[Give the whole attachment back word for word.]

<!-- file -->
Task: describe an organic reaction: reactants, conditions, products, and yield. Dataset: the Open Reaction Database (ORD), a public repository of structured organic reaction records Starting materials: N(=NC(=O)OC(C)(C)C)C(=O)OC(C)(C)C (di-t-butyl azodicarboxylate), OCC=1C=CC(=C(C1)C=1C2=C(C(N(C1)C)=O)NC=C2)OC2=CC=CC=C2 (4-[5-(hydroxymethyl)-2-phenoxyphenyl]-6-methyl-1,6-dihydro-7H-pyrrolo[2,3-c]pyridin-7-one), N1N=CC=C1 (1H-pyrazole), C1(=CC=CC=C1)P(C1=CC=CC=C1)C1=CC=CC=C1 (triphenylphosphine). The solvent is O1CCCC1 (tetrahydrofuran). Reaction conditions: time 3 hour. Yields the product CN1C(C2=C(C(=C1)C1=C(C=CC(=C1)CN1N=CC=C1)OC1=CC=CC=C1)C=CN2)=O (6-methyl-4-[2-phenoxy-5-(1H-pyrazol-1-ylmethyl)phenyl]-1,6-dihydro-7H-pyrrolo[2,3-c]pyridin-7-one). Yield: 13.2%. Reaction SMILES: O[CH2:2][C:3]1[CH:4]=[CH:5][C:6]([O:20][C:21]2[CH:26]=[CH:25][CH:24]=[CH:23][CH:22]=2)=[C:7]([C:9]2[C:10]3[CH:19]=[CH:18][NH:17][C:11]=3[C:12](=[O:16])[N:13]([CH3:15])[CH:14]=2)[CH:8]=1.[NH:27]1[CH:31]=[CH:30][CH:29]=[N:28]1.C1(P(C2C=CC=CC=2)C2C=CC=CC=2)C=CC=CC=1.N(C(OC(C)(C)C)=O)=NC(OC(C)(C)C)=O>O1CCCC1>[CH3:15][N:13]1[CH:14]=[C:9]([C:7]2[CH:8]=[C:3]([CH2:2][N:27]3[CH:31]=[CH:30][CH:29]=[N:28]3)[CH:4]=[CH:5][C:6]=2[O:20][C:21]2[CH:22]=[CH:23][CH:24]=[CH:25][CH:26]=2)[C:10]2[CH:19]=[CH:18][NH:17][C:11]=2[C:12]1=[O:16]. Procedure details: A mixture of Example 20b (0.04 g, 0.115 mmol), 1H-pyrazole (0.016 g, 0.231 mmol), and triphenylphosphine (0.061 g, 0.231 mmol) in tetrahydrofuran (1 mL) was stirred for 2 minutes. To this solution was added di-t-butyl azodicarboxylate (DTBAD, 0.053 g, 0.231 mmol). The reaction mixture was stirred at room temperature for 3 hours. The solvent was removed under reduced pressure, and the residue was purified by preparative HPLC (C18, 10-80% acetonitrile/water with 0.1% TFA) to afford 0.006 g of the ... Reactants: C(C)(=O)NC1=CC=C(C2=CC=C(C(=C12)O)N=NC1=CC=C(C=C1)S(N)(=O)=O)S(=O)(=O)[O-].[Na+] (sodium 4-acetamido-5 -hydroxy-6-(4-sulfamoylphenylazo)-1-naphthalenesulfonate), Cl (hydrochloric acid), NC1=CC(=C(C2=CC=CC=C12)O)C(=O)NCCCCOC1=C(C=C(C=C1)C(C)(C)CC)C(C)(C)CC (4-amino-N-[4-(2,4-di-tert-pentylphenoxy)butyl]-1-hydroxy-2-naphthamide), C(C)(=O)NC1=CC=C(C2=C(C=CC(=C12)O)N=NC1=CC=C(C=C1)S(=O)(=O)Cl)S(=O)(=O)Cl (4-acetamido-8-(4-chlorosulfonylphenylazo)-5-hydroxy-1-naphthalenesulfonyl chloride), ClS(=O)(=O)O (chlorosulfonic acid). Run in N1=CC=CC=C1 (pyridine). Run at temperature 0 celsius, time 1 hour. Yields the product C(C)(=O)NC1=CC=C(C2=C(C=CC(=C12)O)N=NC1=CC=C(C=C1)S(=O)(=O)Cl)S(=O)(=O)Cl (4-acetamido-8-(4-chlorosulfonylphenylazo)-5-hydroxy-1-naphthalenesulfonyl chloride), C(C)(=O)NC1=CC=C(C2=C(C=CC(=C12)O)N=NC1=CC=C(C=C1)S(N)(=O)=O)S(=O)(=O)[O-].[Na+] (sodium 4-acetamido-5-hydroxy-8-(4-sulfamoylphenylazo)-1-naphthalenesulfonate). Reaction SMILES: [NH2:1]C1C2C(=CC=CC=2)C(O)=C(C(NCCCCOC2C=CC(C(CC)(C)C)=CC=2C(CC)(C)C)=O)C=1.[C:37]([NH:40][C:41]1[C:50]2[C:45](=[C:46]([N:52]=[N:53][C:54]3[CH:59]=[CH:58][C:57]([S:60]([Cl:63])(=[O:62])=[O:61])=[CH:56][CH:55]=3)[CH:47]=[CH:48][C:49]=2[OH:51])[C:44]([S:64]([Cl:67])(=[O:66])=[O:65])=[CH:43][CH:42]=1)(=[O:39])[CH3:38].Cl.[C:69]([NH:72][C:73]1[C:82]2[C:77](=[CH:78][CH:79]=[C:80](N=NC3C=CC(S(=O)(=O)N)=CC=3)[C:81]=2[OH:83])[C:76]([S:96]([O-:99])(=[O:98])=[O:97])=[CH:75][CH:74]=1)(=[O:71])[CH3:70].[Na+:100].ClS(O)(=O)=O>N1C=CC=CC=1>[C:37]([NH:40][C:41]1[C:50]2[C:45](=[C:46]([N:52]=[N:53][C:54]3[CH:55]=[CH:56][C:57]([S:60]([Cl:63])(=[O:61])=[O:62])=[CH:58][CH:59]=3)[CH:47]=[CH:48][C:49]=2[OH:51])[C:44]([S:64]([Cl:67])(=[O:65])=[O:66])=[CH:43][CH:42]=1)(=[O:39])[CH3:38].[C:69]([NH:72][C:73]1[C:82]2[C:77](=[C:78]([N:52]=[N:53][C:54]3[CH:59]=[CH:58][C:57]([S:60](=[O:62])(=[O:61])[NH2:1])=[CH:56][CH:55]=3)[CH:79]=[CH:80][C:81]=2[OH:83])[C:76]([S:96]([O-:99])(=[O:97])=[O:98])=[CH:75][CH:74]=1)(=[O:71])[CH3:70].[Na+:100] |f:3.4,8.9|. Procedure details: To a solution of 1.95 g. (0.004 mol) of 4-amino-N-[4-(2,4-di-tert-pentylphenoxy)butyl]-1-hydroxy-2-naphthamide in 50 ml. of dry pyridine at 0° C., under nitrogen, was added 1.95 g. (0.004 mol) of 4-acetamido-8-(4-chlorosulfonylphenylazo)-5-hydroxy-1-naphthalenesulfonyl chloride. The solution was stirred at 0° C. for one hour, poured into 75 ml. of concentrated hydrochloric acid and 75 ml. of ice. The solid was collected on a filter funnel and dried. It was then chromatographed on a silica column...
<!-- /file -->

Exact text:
Task: describe an organic reaction: reactants, conditions, products, and yield. Dataset: the Open Reaction Database (ORD), a public repository of structured organic reaction records Starting materials: N(=NC(=O)OC(C)(C)C)C(=O)OC(C)(C)C (di-t-butyl azodicarboxylate), OCC=1C=CC(=C(C1)C=1C2=C(C(N(C1)C)=O)NC=C2)OC2=CC=CC=C2 (4-[5-(hydroxymethyl)-2-phenoxyphenyl]-6-methyl-1,6-dihydro-7H-pyrrolo[2,3-c]pyridin-7-one), N1N=CC=C1 (1H-pyrazole), C1(=CC=CC=C1)P(C1=CC=CC=C1)C1=CC=CC=C1 (triphenylphosphine). The solvent is O1CCCC1 (tetrahydrofuran). Reaction conditions: time 3 hour. Yields the product CN1C(C2=C(C(=C1)C1=C(C=CC(=C1)CN1N=CC=C1)OC1=CC=CC=C1)C=CN2)=O (6-methyl-4-[2-phenoxy-5-(1H-pyrazol-1-ylmethyl)phenyl]-1,6-dihydro-7H-pyrrolo[2,3-c]pyridin-7-one). Yield: 13.2%. Reaction SMILES: O[CH2:2][C:3]1[CH:4]=[CH:5][C:6]([O:20][C:21]2[CH:26]=[CH:25][CH:24]=[CH:23][CH:22]=2)=[C:7]([C:9]2[C:10]3[CH:19]=[CH:18][NH:17][C:11]=3[C:12](=[O:16])[N:13]([CH3:15])[CH:14]=2)[CH:8]=1.[NH:27]1[CH:31]=[CH:30][CH:29]=[N:28]1.C1(P(C2C=CC=CC=2)C2C=CC=CC=2)C=CC=CC=1.N(C(OC(C)(C)C)=O)=NC(OC(C)(C)C)=O>O1CCCC1>[CH3:15][N:13]1[CH:14]=[C:9]([C:7]2[CH:8]=[C:3]([CH2:2][N:27]3[CH:31]=[CH:30][CH:29]=[N:28]3)[CH:4]=[CH:5][C:6]=2[O:20][C:21]2[CH:22]=[CH:23][CH:24]=[CH:25][CH:26]=2)[C:10]2[CH:19]=[CH:18][NH:17][C:11]=2[C:12]1=[O:16]. Procedure details: A mixture of Example 20b (0.04 g, 0.115 mmol), 1H-pyrazole (0.016 g, 0.231 mmol), and triphenylphosphine (0.061 g, 0.231 mmol) in tetrahydrofuran (1 mL) was stirred for 2 minutes. To this solution was added di-t-butyl azodicarboxylate (DTBAD, 0.053 g, 0.231 mmol). The reaction mixture was stirred at room temperature for 3 hours. The solvent was removed under reduced pressure, and the residue was purified by preparative HPLC (C18, 10-80% acetonitrile/water with 0.1% TFA) to afford 0.006 g of the ... Reactants: C(C)(=O)NC1=CC=C(C2=CC=C(C(=C12)O)N=NC1=CC=C(C=C1)S(N)(=O)=O)S(=O)(=O)[O-].[Na+] (sodium 4-acetamido-5 -hydroxy-6-(4-sulfamoylphenylazo)-1-naphthalenesulfonate), Cl (hydrochloric acid), NC1=CC(=C(C2=CC=CC=C12)O)C(=O)NCCCCOC1=C(C=C(C=C1)C(C)(C)CC)C(C)(C)CC (4-amino-N-[4-(2,4-di-tert-pentylphenoxy)butyl]-1-hydroxy-2-naphthamide), C(C)(=O)NC1=CC=C(C2=C(C=CC(=C12)O)N=NC1=CC=C(C=C1)S(=O)(=O)Cl)S(=O)(=O)Cl (4-acetamido-8-(4-chlorosulfonylphenylazo)-5-hydroxy-1-naphthalenesulfonyl chloride), ClS(=O)(=O)O (chlorosulfonic acid). Run in N1=CC=CC=C1 (pyridine). Run at temperature 0 celsius, time 1 hour. Yields the product C(C)(=O)NC1=CC=C(C2=C(C=CC(=C12)O)N=NC1=CC=C(C=C1)S(=O)(=O)Cl)S(=O)(=O)Cl (4-acetamido-8-(4-chlorosulfonylphenylazo)-5-hydroxy-1-naphthalenesulfonyl chloride), C(C)(=O)NC1=CC=C(C2=C(C=CC(=C12)O)N=NC1=CC=C(C=C1)S(N)(=O)=O)S(=O)(=O)[O-].[Na+] (sodium 4-acetamido-5-hydroxy-8-(4-sulfamoylphenylazo)-1-naphthalenesulfonate). Reaction SMILES: [NH2:1]C1C2C(=CC=CC=2)C(O)=C(C(NCCCCOC2C=CC(C(CC)(C)C)=CC=2C(CC)(C)C)=O)C=1.[C:37]([NH:40][C:41]1[C:50]2[C:45](=[C:46]([N:52]=[N:53][C:54]3[CH:59]=[CH:58][C:57]([S:60]([Cl:63])(=[O:62])=[O:61])=[CH:56][CH:55]=3)[CH:47]=[CH:48][C:49]=2[OH:51])[C:44]([S:64]([Cl:67])(=[O:66])=[O:65])=[CH:43][CH:42]=1)(=[O:39])[CH3:38].Cl.[C:69]([NH:72][C:73]1[C:82]2[C:77](=[CH:78][CH:79]=[C:80](N=NC3C=CC(S(=O)(=O)N)=CC=3)[C:81]=2[OH:83])[C:76]([S:96]([O-:99])(=[O:98])=[O:97])=[CH:75][CH:74]=1)(=[O:71])[CH3:70].[Na+:100].ClS(O)(=O)=O>N1C=CC=CC=1>[C:37]([NH:40][C:41]1[C:50]2[C:45](=[C:46]([N:52]=[N:53][C:54]3[CH:55]=[CH:56][C:57]([S:60]([Cl:63])(=[O:61])=[O:62])=[CH:58][CH:59]=3)[CH:47]=[CH:48][C:49]=2[OH:51])[C:44]([S:64]([Cl:67])(=[O:65])=[O:66])=[CH:43][CH:42]=1)(=[O:39])[CH3:38].[C:69]([NH:72][C:73]1[C:82]2[C:77](=[C:78]([N:52]=[N:53][C:54]3[CH:59]=[CH:58][C:57]([S:60](=[O:62])(=[O:61])[NH2:1])=[CH:56][CH:55]=3)[CH:79]=[CH:80][C:81]=2[OH:83])[C:76]([S:96]([O-:99])(=[O:97])=[O:98])=[CH:75][CH:74]=1)(=[O:71])[CH3:70].[Na+:100] |f:3.4,8.9|. Procedure details: To a solution of 1.95 g. (0.004 mol) of 4-amino-N-[4-(2,4-di-tert-pentylphenoxy)butyl]-1-hydroxy-2-naphthamide in 50 ml. of dry pyridine at 0° C., under nitrogen, was added 1.95 g. (0.004 mol) of 4-acetamido-8-(4-chlorosulfonylphenylazo)-5-hydroxy-1-naphthalenesulfonyl chloride. The solution was stirred at 0° C. for one hour, poured into 75 ml. of concentrated hydrochloric acid and 75 ml. of ice. The solid was collected on a filter funnel and dried. It was then chromatographed on a silica column...